Mouse Recommendations

Thanks everybody for the responses so far. Lots of good options. I’m genuinely surprised there are so many trackball fans.

Has anybody used Corsair stuff? The Harpoon seems like an affordable, less busy option with less buttons.

I used a Logitech Trackman Marble (older white version) for many years and was happy with that. It recently broke and while looking for a new one I saw the Kensington Expert, which my brother has and he highly recommends it, but I didn’t have the budget at the time, and also it’s a bit big. It’s also the industry standard mouse among many sound engineers. I ended up going for the Kensington Orbit Trackball which so far I am happy with, though I slightly regret not getting another Trackman. The Orbit has scroll ring, which is a nice feature, but to be honest I don’t use it much yet. The Orbit also comes with an extension rest to help against wrist pain, I think the Trackman is a bit more comfortable though extended use on either leads to wrist pain.

I am also left-handed so good trackball options are limited.

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Another ex Magic Mouse victim here transitioned to Logitech MX Master. Can’t be happier editing video / grading color / working with music. Very reliable with normal Bluetooth, too. I have an older model that I bought refurbished and nothing happened to it in 2 years yet except i have to charge it maybe once in a week but it charges fast and works well while charging, too.

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I can echo this! The MX is fabulous

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I had the original Trackman Marble and loved it. Eventually moved on because I wanted a scroll wheel and then USB, but every other trackball I tried was a disappointment for years – I wore out two Intellimouse Explorers before going back to trackball.

There are at least four MX models out there, though, only two of which have the Darkfield sensor, and I cannot vouch for any of them except the MX Anywhere. I’m not really sure what “MX” even means.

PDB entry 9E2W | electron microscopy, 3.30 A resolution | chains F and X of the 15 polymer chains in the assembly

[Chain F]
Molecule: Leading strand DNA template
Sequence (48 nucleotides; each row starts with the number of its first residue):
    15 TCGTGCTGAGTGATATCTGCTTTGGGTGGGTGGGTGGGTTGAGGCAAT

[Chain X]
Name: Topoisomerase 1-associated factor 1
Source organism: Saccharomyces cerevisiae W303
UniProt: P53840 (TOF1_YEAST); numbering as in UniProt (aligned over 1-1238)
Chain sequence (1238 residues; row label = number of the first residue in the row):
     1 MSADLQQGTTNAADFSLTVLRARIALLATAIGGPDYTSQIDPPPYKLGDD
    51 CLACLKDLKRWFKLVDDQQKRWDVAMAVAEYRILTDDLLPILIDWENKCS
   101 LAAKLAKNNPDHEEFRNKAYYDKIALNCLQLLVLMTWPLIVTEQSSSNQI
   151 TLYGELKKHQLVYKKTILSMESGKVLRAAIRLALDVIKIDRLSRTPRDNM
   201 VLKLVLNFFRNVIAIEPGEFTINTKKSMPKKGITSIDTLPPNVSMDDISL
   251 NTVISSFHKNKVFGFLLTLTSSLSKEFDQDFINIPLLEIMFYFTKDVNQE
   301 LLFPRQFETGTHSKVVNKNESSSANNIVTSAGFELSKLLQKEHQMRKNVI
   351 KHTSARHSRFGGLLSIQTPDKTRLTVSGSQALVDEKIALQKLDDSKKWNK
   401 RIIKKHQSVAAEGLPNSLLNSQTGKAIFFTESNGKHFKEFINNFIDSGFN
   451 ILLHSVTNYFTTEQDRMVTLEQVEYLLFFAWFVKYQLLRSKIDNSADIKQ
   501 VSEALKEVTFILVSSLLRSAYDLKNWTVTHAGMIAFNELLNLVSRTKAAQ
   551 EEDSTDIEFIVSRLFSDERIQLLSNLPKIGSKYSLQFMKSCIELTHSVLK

On my desktop system, which I mainly use for graphics work, I use a Wacom Intuos Pro tablet. This is not a sensible solution for most people, because it is expensive and consumes quite a bit of desktop real estate. That said, the Wacom tablet mice and pens are utterly infallible.

For me it depends on the job- if it’s just for web / everyday use, the Apple trackpad is unbeatable imo. All the multi-touch gestures and best 2-finger scroll / pinch. That said, so much of this is the software, so it’s not the same on a Win/Linux machine.

For CAD / illustrator work I used Microsoft Intellimouse for many years. Comfortable, simple, wired & cheap.

The last year I’ve been using a CST Trackball which I love for Eagle but not much else. I’ve come to enjoy the “time to do circuit layout- grab the trackball!” approach, but it’s certainly a luxury not a necessity.


I’ve used a Kensington Expert Mouse or its predecessors for about 20 years. It’s big, so not really a great option for travel, but it’s solidly built, has four programmable buttons, programmable chording (actions assigned to the two bottom and two top buttons together), is programmable system-wide with application specific configs, and has a scroll ring that I find more comfortable than scroll wheels.

For me I find a lot of my “mousing” can be done by giving the trackball a throw, which minimizes my arm and shoulder movement. It’s not as big as an old arcade machine trackball but it free rolls like that when thrown, and so over time you learn to throw and catch it and can navigate around your screen very quickly.


This was one that was high on my list in terms of price and form. Unfortunately the new versions offered (pro and classic) do not support Mac OS at all. The other thing reviewers say is that the rubber peels on the classic version. :frowning:

So I’ve noticed a lot of the gaming mice have pretty poor or no mac support, although some of them have adjustable DPI on the mouse itself. It can be an issue with the LED mice or ones with tons of extra buttons (which would be rendered useless in some cases).

I’ve used a number of mice/trackballs over the years. I do suffer from carpal tunnel in my right wrist so I’ve changed a lot.